My husband, Bob, and I were recently in Napa, Calif., for a celebration to mark the 50th birthday and 10th wedding anniversary of a dear friend in the wine business. The weekend festivities were fantastic, as were the wines. Many vineyards in Napa and Sonoma are owned and operated by families, and most put the family name on the label. How have they managed to sustain their enterprises through multiple generations in this capital- and time-intensive industry?
Rick Walker, CEO and founder of Festival Napa Valley, says the wine industry has a special way of “keeping it in the family.” Some of his festival board members and partners are in the fifth and sixth generation. “The love of winemaking and the industry, combined with their passion for creating poetry in a bottle, is so apparent that the younger generations couldn’t imagine not being involved,” he says.
Family-run wineries enjoy credibility and a perceived commercial advantage in the industry. The family culture is deeply embedded in the “terroir.” According to Peter Mondavi Jr., third-generation co-proprietor of Charles Krug and C. Mondavi & Family, “For those of us who have remained a multigenerational wine family business, unwavering passion for both wine and extending the family legacy drives us. The food and wine lifestyle that comes along with it is one of our rewards!”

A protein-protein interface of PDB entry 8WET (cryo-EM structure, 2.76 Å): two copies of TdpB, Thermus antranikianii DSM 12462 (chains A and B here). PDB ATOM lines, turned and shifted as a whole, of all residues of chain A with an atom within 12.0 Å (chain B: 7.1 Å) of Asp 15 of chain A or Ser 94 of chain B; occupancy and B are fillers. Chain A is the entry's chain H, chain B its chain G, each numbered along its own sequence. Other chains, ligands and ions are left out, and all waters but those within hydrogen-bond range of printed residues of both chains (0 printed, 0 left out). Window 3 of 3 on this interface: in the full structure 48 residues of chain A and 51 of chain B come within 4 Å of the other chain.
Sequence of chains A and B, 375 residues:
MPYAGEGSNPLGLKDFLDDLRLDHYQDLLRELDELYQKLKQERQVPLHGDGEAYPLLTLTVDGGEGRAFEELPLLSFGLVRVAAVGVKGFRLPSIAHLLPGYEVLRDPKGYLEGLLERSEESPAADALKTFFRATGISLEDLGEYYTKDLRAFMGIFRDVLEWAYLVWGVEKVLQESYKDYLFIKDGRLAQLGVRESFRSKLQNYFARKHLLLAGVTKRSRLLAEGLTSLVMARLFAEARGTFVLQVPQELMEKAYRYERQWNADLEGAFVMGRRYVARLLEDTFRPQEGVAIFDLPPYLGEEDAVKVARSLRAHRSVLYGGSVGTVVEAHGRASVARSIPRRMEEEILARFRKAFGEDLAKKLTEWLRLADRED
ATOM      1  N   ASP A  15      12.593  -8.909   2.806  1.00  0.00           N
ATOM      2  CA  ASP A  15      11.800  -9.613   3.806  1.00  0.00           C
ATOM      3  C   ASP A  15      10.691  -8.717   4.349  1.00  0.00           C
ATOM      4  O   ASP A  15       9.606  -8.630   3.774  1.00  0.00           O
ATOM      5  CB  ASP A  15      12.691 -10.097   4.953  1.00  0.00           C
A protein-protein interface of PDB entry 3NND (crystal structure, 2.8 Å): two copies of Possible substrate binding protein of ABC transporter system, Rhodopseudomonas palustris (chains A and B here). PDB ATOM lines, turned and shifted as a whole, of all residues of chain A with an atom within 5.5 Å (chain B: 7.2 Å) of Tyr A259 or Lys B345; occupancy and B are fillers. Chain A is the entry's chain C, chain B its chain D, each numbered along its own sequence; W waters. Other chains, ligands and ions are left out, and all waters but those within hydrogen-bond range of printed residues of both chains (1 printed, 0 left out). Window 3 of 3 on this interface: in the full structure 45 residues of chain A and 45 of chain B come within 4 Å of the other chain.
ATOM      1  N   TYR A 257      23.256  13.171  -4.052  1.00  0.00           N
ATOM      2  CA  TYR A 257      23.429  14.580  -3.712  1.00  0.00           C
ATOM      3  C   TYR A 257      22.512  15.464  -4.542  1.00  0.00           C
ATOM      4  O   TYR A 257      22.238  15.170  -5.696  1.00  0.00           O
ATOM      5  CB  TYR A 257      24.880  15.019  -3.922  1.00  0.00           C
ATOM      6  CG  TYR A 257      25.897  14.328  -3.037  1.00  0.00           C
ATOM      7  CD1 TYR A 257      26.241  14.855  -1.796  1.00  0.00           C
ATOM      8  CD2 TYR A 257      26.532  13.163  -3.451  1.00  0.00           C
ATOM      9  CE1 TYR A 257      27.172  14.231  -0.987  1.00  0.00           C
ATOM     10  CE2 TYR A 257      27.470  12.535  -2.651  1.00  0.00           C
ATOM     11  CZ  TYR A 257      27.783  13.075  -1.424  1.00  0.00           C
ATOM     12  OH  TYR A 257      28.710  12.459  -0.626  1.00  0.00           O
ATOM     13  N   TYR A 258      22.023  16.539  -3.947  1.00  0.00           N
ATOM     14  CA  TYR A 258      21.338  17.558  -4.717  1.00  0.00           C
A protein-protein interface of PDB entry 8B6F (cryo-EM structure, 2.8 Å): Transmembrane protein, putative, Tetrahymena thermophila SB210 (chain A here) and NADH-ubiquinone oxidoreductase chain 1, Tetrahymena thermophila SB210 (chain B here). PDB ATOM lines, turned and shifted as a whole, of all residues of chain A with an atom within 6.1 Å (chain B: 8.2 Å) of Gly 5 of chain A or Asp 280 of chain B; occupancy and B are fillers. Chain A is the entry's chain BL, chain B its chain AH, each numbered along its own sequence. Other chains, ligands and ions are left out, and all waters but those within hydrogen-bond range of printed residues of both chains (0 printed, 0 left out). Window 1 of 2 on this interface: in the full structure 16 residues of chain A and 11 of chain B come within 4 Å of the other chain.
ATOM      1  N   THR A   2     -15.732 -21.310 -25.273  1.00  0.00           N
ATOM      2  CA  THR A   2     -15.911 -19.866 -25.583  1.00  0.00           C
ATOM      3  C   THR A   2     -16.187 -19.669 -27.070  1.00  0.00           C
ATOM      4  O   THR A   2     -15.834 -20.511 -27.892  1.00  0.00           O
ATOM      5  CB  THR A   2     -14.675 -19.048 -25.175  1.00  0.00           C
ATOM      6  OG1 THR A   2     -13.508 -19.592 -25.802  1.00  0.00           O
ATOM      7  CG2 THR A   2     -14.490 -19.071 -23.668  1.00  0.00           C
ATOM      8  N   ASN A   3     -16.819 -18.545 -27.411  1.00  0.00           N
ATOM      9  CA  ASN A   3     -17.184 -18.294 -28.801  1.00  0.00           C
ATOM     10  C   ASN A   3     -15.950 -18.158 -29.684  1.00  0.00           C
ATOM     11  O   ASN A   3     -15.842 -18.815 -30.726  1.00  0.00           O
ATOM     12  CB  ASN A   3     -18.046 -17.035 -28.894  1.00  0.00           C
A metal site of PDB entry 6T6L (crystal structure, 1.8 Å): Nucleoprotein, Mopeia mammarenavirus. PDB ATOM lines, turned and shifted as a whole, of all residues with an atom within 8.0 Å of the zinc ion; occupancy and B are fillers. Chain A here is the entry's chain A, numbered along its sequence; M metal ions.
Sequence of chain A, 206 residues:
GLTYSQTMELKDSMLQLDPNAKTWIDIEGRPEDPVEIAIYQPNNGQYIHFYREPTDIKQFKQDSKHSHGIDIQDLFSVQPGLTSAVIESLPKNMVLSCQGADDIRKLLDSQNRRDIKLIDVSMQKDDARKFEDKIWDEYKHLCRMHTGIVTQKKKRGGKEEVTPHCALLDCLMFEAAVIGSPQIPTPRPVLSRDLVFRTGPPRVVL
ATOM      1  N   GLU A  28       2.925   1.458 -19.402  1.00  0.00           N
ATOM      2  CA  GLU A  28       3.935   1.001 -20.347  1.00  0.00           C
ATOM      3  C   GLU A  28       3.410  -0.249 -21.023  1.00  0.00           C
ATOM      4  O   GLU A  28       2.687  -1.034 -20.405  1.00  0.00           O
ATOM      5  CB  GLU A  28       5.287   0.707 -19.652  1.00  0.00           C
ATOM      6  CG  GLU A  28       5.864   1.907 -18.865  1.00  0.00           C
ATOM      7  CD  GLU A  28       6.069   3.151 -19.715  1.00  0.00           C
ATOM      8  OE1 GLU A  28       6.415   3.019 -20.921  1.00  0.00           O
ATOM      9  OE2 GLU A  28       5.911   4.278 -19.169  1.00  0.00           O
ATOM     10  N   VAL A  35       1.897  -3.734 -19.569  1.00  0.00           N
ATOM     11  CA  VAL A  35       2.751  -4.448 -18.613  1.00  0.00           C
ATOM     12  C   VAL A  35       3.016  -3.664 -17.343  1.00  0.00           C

Some Napa families have sold their businesses to large corporations, like Beringer (Treasury Wine Estates) and Newton (LVMH), but the new owners are retaining the family feel and name. It is understandable that some families want the liquidity a sale provides, and there is an additional incentive to sell when no family member has been identified as the successor. “This is a highly fragmented business, with much segmentation requiring different skill sets,” Mondavi says. “Keeping the family focused on the right segment can be challenging.” And if there are too many grape crushers in the kitchen, the wine can spoil.
Keeping the business in the family while expanding its horizons takes on new meaning for vintners such as Jean-Charles Boisset, president of the family-owned Boisset Collection (owners of over 10 vineyards in California, including Raymond, DeLoach, JCB and Buena Vista). He and Gina Gallo, a third-generation leader of E. & J. Gallo Winery, united two dynasties when they married in 2009. They are raising their twin daughters with the same passion for the industry that they had as children.
Being family-run, much as making the wine itself, requires wineries to take a long-term outlook by riding out short-term challenges and planning for the future. Many of the wine families I spoke with agreed that sending the NextGen to work outside the family enterprise for a few years gives them valuable outside perspective and experience. They return to their family enterprises as well-trained future leaders.
Everyone knows that few family businesses make it to the third generation, but I was impressed that in the Napa Valley, the number of successful multigenerational winemaking families beats the national average by a ton of barrels!
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